Trumpeted as a “mandatory release for those who worship at the altars of Coil, Psychic TV, Arktau Eos, and Z’EV..” and declaring a ‘psychick war’ one would assume that you would be in for an innovative, enthralling, and exciting listen. One would be wrong.
Lost Corridors is an album that wants to be seen as dark and experimental, yet is mostly tedious and plodding.
Opener, From A Cracked Hive (Black Insect Laughter), deals in sheet metal drone and monk-like chants slowly swirling around the head whilst indecipherable lyrics whisper underneath. Now this is actually a decent opener and one that gives you a good sense of where Tunnels Of Ah are coming from and where they plan to take you. Unfortunately, instead of taking you a journey (like all good drone/ambient albums do), you’ve already arrived at your destination after the opening song.
Every track seems to follow in the same vein with not much to distinguish one track from the next. Yes, there are some good moments which can transcend the monotony (the opening computer-like synth roll on second track, The Nightjar Sang A Kalpa Blaze, which is the strongest track here, the build and build to pure noise on Shattering The Black Crone) but all in all it is an album screaming out for a fuller production and some light to be entered in the dark. The opening repeated line from the aforementioned Shattering tries indeed to be edgy, and industrial but instead comes across like someone in a Goth-night karaoke trying to do their best Jhonn Balance…badly. The whole thing lacks the sheer diversity of the bands it is trying to emulate.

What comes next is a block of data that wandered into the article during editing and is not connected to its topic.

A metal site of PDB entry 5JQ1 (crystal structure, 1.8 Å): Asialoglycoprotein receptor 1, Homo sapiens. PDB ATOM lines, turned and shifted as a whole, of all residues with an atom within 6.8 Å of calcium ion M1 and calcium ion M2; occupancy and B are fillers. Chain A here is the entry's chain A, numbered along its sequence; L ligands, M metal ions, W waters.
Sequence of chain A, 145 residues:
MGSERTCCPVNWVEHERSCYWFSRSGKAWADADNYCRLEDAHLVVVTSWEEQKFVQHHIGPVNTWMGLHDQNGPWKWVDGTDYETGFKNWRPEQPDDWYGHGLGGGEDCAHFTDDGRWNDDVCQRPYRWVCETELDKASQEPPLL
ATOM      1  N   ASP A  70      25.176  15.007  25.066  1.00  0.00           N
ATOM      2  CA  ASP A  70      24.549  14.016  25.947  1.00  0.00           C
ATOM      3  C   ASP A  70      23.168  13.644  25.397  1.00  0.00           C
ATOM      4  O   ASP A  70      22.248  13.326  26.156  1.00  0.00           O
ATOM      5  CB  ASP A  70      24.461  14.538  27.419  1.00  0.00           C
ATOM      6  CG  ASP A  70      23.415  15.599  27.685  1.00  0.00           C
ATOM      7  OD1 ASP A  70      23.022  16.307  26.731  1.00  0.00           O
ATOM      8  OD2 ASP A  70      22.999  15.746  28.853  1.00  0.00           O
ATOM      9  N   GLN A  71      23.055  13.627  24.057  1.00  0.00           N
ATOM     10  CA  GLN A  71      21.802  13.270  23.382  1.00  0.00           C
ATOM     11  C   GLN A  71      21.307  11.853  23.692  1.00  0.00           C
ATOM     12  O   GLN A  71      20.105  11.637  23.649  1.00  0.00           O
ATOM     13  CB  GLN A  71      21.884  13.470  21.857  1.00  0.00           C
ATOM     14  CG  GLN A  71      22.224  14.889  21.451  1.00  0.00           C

Lost Corridors is a perfect example of an artist not knowing how to self edit. It would have been vastly improved if the album was constructed as one long piece, using (the best) snippets from the seven tracks here making it more of an intriguing listen and something that the listener could just dive into and lose themselves in.
If you ARE a fan of esoteric music and worship at the altar of Coil and Psychic TV, you MAY find moments here that interest you but to be honest, Lost Corridors could just leave you wanting to listen to The Ape Of Naples or Live At Thee Mean Fiddler.
Approach with caution.
All words by Simon Tucker, whose Louder Than War archive can be found here.